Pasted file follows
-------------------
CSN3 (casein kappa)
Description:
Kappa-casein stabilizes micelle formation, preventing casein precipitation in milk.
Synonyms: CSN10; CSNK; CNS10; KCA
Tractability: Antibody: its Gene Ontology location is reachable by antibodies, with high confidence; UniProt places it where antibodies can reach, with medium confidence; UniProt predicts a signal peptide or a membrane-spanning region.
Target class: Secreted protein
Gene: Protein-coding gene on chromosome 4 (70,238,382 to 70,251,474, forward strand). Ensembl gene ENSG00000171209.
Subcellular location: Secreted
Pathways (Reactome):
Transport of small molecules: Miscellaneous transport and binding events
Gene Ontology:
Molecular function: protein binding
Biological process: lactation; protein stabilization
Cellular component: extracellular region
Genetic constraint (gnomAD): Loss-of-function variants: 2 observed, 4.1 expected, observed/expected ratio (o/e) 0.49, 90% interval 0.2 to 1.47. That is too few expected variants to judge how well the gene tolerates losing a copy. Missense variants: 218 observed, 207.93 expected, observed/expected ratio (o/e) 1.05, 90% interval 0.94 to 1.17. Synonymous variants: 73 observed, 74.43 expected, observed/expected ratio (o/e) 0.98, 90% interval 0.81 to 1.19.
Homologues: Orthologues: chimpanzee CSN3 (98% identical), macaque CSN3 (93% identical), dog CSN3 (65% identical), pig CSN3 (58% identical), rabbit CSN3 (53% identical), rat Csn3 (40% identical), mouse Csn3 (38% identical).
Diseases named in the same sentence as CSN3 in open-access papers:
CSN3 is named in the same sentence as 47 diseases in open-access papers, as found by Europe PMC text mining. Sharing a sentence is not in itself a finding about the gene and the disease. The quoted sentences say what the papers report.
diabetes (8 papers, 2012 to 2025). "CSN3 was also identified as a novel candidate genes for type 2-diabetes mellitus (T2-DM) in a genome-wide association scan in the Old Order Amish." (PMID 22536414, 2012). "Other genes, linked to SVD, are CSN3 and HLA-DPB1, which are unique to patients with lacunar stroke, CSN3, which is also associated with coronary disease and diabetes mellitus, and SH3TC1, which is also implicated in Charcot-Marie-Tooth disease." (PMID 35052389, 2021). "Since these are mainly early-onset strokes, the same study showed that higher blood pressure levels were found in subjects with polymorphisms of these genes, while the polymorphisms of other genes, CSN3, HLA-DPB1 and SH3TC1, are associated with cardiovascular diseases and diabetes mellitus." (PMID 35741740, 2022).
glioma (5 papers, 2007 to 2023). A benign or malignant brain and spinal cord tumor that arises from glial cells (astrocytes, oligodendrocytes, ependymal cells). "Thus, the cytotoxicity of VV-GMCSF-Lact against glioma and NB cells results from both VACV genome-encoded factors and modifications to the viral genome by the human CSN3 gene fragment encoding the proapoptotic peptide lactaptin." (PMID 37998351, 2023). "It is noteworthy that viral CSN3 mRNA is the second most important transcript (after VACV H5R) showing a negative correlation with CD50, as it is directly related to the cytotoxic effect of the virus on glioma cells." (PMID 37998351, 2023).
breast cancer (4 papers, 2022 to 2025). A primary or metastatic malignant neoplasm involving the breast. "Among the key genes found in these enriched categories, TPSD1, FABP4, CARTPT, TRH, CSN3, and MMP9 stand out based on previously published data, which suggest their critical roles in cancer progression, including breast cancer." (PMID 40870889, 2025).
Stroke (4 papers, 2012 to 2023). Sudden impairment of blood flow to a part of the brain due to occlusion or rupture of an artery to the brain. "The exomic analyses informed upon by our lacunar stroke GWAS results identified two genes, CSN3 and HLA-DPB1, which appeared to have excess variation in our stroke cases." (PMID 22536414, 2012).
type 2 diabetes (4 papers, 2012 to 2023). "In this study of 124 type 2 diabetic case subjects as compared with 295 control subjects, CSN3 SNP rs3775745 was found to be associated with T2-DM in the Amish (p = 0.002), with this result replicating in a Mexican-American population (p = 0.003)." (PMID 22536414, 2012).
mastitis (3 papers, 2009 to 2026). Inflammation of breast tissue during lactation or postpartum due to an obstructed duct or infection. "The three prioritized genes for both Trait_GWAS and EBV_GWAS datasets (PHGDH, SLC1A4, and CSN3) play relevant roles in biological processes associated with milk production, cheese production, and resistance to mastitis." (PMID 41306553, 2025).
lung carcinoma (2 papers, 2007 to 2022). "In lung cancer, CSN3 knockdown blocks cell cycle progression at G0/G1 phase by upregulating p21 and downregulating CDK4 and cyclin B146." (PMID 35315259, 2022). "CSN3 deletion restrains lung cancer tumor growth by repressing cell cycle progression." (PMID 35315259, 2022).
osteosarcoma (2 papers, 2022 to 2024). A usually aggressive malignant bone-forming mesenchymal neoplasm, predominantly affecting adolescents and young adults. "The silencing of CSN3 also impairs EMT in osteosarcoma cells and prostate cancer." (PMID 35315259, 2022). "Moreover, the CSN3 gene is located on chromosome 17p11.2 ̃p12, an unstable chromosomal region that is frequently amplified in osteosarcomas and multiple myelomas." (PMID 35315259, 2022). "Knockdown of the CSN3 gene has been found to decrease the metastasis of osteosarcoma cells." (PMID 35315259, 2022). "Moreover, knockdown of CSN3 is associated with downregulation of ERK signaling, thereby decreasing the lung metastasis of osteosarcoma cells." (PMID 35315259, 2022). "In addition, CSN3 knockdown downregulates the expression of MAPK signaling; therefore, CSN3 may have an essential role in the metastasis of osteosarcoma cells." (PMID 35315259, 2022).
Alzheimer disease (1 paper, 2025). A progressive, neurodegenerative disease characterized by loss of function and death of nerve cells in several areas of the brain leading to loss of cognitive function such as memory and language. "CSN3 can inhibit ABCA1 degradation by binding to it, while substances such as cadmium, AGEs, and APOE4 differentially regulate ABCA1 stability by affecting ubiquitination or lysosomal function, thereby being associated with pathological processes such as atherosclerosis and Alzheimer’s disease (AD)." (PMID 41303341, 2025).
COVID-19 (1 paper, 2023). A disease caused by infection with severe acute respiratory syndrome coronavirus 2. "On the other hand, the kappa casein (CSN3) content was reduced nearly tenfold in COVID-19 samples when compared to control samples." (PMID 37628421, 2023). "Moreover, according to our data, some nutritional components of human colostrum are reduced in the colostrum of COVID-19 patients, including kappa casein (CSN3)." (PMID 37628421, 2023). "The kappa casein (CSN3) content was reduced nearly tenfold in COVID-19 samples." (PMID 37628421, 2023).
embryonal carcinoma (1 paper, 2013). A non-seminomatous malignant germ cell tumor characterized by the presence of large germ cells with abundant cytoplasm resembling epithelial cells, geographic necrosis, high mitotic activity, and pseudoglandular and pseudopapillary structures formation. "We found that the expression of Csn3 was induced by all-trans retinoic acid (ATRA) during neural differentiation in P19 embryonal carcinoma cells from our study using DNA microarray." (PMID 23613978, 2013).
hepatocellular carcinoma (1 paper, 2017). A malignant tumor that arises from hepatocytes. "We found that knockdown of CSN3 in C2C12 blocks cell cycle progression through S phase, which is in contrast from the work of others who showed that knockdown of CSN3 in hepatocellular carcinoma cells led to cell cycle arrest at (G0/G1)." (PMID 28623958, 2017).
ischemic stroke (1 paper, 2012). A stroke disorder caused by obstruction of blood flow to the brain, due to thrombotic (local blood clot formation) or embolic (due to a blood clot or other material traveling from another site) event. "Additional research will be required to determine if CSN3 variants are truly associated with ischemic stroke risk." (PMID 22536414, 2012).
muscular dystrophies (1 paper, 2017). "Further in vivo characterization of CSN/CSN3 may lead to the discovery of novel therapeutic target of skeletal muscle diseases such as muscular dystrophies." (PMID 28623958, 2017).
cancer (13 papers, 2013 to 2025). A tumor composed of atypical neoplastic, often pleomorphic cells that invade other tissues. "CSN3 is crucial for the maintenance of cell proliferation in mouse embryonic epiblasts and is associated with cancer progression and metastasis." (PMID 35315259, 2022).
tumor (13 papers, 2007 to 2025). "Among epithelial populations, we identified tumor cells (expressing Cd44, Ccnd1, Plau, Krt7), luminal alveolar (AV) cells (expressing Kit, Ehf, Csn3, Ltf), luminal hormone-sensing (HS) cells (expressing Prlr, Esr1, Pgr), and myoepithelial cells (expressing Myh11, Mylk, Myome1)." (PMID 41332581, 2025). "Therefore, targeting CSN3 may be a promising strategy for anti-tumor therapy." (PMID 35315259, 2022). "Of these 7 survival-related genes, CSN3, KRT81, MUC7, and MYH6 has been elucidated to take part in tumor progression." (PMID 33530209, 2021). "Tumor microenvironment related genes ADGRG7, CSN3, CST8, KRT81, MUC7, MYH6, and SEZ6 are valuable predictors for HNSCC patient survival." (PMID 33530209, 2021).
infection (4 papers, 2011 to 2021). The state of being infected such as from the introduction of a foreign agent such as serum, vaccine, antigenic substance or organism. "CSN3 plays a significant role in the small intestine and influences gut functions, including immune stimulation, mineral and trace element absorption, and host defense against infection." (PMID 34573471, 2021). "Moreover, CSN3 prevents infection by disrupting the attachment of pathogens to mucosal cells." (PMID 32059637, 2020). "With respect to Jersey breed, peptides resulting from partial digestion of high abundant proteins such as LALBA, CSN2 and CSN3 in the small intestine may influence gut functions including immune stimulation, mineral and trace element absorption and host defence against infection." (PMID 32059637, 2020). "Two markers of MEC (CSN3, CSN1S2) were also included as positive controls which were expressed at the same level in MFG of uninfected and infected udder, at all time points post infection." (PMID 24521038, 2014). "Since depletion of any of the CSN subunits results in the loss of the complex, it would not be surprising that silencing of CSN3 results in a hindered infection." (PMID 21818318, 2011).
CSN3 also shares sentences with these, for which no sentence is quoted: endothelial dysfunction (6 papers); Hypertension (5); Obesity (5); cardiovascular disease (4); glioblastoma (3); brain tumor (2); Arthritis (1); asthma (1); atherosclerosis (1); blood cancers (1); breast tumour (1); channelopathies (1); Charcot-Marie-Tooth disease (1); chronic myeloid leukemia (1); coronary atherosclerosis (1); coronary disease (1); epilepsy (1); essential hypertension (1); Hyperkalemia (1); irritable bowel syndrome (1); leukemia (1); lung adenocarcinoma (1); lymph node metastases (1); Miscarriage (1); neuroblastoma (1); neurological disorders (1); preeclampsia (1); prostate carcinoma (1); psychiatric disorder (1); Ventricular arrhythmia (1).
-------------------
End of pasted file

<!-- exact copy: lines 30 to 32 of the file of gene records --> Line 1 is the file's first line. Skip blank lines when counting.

hepatocellular carcinoma (1 paper, 2017). A malignant tumor that arises from hepatocytes. "We found that knockdown of CSN3 in C2C12 blocks cell cycle progression through S phase, which is in contrast from the work of others who showed that knockdown of CSN3 in hepatocellular carcinoma cells led to cell cycle arrest at (G0/G1)." (PMID 28623958, 2017).
ischemic stroke (1 paper, 2012). A stroke disorder caused by obstruction of blood flow to the brain, due to thrombotic (local blood clot formation) or embolic (due to a blood clot or other material traveling from another site) event. "Additional research will be required to determine if CSN3 variants are truly associated with ischemic stroke risk." (PMID 22536414, 2012).
muscular dystrophies (1 paper, 2017). "Further in vivo characterization of CSN/CSN3 may lead to the discovery of novel therapeutic target of skeletal muscle diseases such as muscular dystrophies." (PMID 28623958, 2017).